The Federal Reserve Bank of Chicago's measure of U.S. economic activity weakened further in February as three of the four broad categories making up the index took hits.
The Chicago Fed National Activity Index came in at negative 0.29 in February, down from an upwardly revised negative 0.25 in the previous month and falling short of Econoday's consensus estimate of a positive reading of 0.10.
A positive reading indicates above-average growth.
Production-related factors contributed negative 0.16 to the index in February, compared with an upwardly revised contribution of negative 0.29 in January. Personal consumption and housing contributed negative 0.06 in February, compared with an upwardly revised negative 0.03 in the previous month.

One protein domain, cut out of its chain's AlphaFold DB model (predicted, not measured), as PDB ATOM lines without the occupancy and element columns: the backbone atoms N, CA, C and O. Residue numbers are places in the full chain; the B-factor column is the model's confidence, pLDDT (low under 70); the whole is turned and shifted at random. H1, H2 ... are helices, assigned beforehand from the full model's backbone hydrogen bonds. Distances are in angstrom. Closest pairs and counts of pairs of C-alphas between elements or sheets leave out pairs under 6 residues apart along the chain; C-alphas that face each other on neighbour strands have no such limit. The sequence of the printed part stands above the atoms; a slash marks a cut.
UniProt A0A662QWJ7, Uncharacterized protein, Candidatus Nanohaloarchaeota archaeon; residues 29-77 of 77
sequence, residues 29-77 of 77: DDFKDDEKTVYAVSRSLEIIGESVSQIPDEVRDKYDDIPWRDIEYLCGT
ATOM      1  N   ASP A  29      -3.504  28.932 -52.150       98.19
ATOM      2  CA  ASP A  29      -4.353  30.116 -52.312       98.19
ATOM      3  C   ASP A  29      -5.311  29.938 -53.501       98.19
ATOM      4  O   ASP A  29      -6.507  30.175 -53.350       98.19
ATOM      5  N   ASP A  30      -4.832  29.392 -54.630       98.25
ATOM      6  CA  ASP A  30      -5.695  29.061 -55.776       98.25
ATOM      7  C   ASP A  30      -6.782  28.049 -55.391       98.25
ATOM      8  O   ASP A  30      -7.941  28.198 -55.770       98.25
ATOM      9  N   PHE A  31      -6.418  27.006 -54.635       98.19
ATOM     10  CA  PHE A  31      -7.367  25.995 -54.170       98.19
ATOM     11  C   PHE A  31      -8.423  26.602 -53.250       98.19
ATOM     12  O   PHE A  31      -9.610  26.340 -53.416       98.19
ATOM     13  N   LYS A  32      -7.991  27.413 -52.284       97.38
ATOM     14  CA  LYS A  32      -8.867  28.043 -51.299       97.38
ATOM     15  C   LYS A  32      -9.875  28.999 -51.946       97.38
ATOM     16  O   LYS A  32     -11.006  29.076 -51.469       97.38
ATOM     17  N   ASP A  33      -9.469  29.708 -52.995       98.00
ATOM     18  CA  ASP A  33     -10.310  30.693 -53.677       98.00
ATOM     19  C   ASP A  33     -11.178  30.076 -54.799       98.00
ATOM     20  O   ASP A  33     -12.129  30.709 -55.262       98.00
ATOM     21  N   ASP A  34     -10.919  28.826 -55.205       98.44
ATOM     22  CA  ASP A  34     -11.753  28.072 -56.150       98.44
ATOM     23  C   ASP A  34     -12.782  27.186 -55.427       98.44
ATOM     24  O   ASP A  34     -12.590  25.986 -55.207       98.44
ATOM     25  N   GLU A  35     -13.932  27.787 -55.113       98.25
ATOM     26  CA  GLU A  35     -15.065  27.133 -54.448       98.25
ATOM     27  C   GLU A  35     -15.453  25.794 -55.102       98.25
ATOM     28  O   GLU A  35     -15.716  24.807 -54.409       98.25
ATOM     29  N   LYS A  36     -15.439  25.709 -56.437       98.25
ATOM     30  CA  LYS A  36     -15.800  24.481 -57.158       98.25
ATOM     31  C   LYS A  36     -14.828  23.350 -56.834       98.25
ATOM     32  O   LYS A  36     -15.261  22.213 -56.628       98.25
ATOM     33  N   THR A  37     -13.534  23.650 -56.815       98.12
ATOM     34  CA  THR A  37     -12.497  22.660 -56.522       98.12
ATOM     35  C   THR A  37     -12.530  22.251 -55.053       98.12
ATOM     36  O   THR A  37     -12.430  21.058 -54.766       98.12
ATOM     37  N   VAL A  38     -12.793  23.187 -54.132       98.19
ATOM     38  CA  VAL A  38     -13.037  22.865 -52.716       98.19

Employment-related indicators contributed negative 0.10 to the index in February, down from January's upwardly revised positive 0.07, while sales, orders and inventories contributed a positive 0.03 after a downwardly revised contribution of 0.01 in the prior month.
Manufacturing industrial production fell 0.4% in February, following a revised 0.5% decline in the prior month.
The index's three-month moving average dropped to negative 0.18 in February from a downwardly revised neutral reading recorded in January.